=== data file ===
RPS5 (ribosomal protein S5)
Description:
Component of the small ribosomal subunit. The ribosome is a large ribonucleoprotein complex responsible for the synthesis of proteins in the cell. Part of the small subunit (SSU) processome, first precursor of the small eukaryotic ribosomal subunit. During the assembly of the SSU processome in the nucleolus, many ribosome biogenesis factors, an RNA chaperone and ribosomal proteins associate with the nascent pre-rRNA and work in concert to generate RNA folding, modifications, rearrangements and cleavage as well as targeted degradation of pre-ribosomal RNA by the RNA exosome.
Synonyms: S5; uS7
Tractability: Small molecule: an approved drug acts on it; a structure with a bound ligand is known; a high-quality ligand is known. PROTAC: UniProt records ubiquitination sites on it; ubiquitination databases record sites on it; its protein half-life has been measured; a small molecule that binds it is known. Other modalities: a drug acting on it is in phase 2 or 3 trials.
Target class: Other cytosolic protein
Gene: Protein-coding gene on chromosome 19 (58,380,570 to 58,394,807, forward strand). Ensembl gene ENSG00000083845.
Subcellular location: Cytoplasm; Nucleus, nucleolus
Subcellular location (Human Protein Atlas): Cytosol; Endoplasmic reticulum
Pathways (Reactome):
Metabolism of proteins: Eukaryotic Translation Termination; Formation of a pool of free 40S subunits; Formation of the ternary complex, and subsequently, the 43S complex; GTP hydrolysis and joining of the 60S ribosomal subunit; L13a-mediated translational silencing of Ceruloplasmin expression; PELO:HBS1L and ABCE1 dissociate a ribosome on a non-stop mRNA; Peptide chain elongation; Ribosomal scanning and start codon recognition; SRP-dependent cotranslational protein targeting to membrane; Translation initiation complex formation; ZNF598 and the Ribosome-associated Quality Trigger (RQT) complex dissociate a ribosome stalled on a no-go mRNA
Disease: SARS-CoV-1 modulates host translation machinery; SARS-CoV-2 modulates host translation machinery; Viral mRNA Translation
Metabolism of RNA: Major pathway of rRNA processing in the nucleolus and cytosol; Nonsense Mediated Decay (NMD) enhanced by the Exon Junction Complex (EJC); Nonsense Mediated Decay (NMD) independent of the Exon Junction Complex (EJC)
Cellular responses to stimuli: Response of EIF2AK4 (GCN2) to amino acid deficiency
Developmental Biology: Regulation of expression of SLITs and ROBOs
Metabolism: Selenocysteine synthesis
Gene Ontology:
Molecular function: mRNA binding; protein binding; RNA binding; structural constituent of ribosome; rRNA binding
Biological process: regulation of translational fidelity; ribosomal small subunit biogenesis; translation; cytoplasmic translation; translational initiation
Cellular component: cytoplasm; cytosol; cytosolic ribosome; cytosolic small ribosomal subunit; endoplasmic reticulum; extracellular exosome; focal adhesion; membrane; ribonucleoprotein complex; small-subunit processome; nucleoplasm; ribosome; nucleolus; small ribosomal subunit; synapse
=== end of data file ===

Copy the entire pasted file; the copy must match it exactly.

RPS5 (ribosomal protein S5)
Description:
Component of the small ribosomal subunit. The ribosome is a large ribonucleoprotein complex responsible for the synthesis of proteins in the cell. Part of the small subunit (SSU) processome, first precursor of the small eukaryotic ribosomal subunit. During the assembly of the SSU processome in the nucleolus, many ribosome biogenesis factors, an RNA chaperone and ribosomal proteins associate with the nascent pre-rRNA and work in concert to generate RNA folding, modifications, rearrangements and cleavage as well as targeted degradation of pre-ribosomal RNA by the RNA exosome.
Synonyms: S5; uS7
Tractability: Small molecule: an approved drug acts on it; a structure with a bound ligand is known; a high-quality ligand is known. PROTAC: UniProt records ubiquitination sites on it; ubiquitination databases record sites on it; its protein half-life has been measured; a small molecule that binds it is known. Other modalities: a drug acting on it is in phase 2 or 3 trials.
Target class: Other cytosolic protein
Gene: Protein-coding gene on chromosome 19 (58,380,570 to 58,394,807, forward strand). Ensembl gene ENSG00000083845.
Subcellular location: Cytoplasm; Nucleus, nucleolus
Subcellular location (Human Protein Atlas): Cytosol; Endoplasmic reticulum
Pathways (Reactome):
Metabolism of proteins: Eukaryotic Translation Termination; Formation of a pool of free 40S subunits; Formation of the ternary complex, and subsequently, the 43S complex; GTP hydrolysis and joining of the 60S ribosomal subunit; L13a-mediated translational silencing of Ceruloplasmin expression; PELO:HBS1L and ABCE1 dissociate a ribosome on a non-stop mRNA; Peptide chain elongation; Ribosomal scanning and start codon recognition; SRP-dependent cotranslational protein targeting to membrane; Translation initiation complex formation; ZNF598 and the Ribosome-associated Quality Trigger (RQT) complex dissociate a ribosome stalled on a no-go mRNA
Disease: SARS-CoV-1 modulates host translation machinery; SARS-CoV-2 modulates host translation machinery; Viral mRNA Translation
Metabolism of RNA: Major pathway of rRNA processing in the nucleolus and cytosol; Nonsense Mediated Decay (NMD) enhanced by the Exon Junction Complex (EJC); Nonsense Mediated Decay (NMD) independent of the Exon Junction Complex (EJC)
Cellular responses to stimuli: Response of EIF2AK4 (GCN2) to amino acid deficiency
Developmental Biology: Regulation of expression of SLITs and ROBOs
Metabolism: Selenocysteine synthesis
Gene Ontology:
Molecular function: mRNA binding; protein binding; RNA binding; structural constituent of ribosome; rRNA binding
Biological process: regulation of translational fidelity; ribosomal small subunit biogenesis; translation; cytoplasmic translation; translational initiation
Cellular component: cytoplasm; cytosol; cytosolic ribosome; cytosolic small ribosomal subunit; endoplasmic reticulum; extracellular exosome; focal adhesion; membrane; ribonucleoprotein complex; small-subunit processome; nucleoplasm; ribosome; nucleolus; small ribosomal subunit; synapse